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Cherry blossoms fall
Following the strong wind's lead
Offering themselves
~ by Yosa Buson ~

"Sakura" is the Japanese term for ornamental cherry trees and their blossoms. In Japanese, it is written :  or or さくら.

While cherry blossom may be found in all temperate climates, it is the unique settings of Japan that sets it apart. Whether found along the banks of winding rivers, in tranquil temple gardens, or amidst majestic mountain landscapes, the delicate sakura blossoms add a touch of grace and beauty to every scene.

Sakura belong to a large family of plants called the Rosaceae, or rose family. This includes many of our fruit trees, all of which have the classic sakura-like flower, with just six petals or so, and the ability to lose those petals within a few days. This ephemeral quality is what captivates the imagination of the Japanese, their philosophers, and poets of old, inspiring contemplation of life, death, and the fleeting nature of existence.

Sakura season in Feb-May is preceded by ume season Jan-April. "ume" means plum in Japanese. If you observe Japanese art closely, you will soon be able to tell the difference between ume and sakura. Ume typically has straight, short and pokey stems, with flowers almost emanating directly from the stem, which confers a more abstract aesthetic. Sakura, on the other hand, is less dramatic in outline, more wavy and soft.

Cherry trees can be found throughout Japan, making them accessible wherever you may wander. Off the beaten path, you might unexpectedly encounter the Yama-zakura (mountain cherry), where, amid tranquil silence, the pale pink sakura are complemented by the delicate green hues of the Mejiro, the elegant Japanese white-eye, as it sips sweet nectar. In Japanese, the Mejiro is known as "メジロ" or "目白," while yama-zakura is known as "山桜."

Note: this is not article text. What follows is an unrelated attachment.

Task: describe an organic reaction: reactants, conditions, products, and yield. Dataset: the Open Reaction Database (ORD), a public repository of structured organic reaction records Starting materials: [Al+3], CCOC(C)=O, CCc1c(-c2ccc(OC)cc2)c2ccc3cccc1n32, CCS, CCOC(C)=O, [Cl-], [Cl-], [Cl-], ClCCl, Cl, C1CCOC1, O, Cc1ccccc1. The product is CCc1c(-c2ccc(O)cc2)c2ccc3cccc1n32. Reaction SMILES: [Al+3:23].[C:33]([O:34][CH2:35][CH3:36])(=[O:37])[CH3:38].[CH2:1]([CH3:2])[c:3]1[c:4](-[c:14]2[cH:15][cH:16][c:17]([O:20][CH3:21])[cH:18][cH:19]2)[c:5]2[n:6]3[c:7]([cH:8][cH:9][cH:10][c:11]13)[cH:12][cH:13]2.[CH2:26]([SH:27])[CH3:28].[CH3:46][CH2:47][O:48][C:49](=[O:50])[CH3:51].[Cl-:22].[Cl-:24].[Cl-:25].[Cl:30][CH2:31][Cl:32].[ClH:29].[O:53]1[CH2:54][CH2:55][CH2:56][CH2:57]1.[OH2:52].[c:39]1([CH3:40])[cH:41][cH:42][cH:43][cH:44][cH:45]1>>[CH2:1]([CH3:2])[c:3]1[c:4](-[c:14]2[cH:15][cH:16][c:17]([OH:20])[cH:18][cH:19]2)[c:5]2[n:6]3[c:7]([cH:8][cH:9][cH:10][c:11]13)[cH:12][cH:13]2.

Koyasan has two very special weeping cherry trees ("しだれ桜" (Shidarezakura) or "枝垂れ桜") at the entrance of Kongobuji Temple. The weeping habit is considered especially elegant in Japan. It is hardly a coincidence that we have these marvellous beauties in Koyasan.

Most sakura on Mount Koya are scattered amongst the private temple gardens, or rarely, on the surrounding hills, the reason being that the mountains are primarily dedicated to the cultivation of Japanese cypress (sugi), providing timber for temple reconstruction and repair.

Sakura does not persist year round. A sakura tourist will need to visit Japan somewhere between late February and late March. During this time, visitors may also admire ume, magnolia and some other Japanese classical species, beloved of practitioners of the tea ceremony. The spring also provides many traditional culinary delights, particularly the edible young leaves and shoots of many mountain species. These seasonal fare are increasingly rare, and found mostly in high-class restaurants or traditional homes.

Sakura has many species, and each is optimal to view at a slightly different time. This provides for a special opportunity in one of the foremost viewing areas of Japan, Yoshino Yama. The excess of visitors to this sacred mountain can make sakura viewing a little cumbersome, however, thanks to a variety of early or late-blossoming species, one may visit any time in the season, and still enjoy a magnificent sight.

The Sakura tide, so to speak, flows from the south, in the Okinawa islands to the north, in Hokkaido. A sakura enthusiast following the blossoms northwards, may relish their journey through the length of the Japanese archipelago, savoring the exquisite flurry of wind- blown petals at each location. This is facilitated by reasonably-priced domestic flights.

KOYASAN SPACE is situated in the heart of Mount Koya, offering exceptional accommodation for visitors seeking a tranquil green retreat. Our botanical knowledge and sakura expertise provides guests with a unique opportunity to learn about the flora of the region. We practice organic gardening and we favour native or endemic species. Our little garden has over 100 different species, both medicinal and culinary.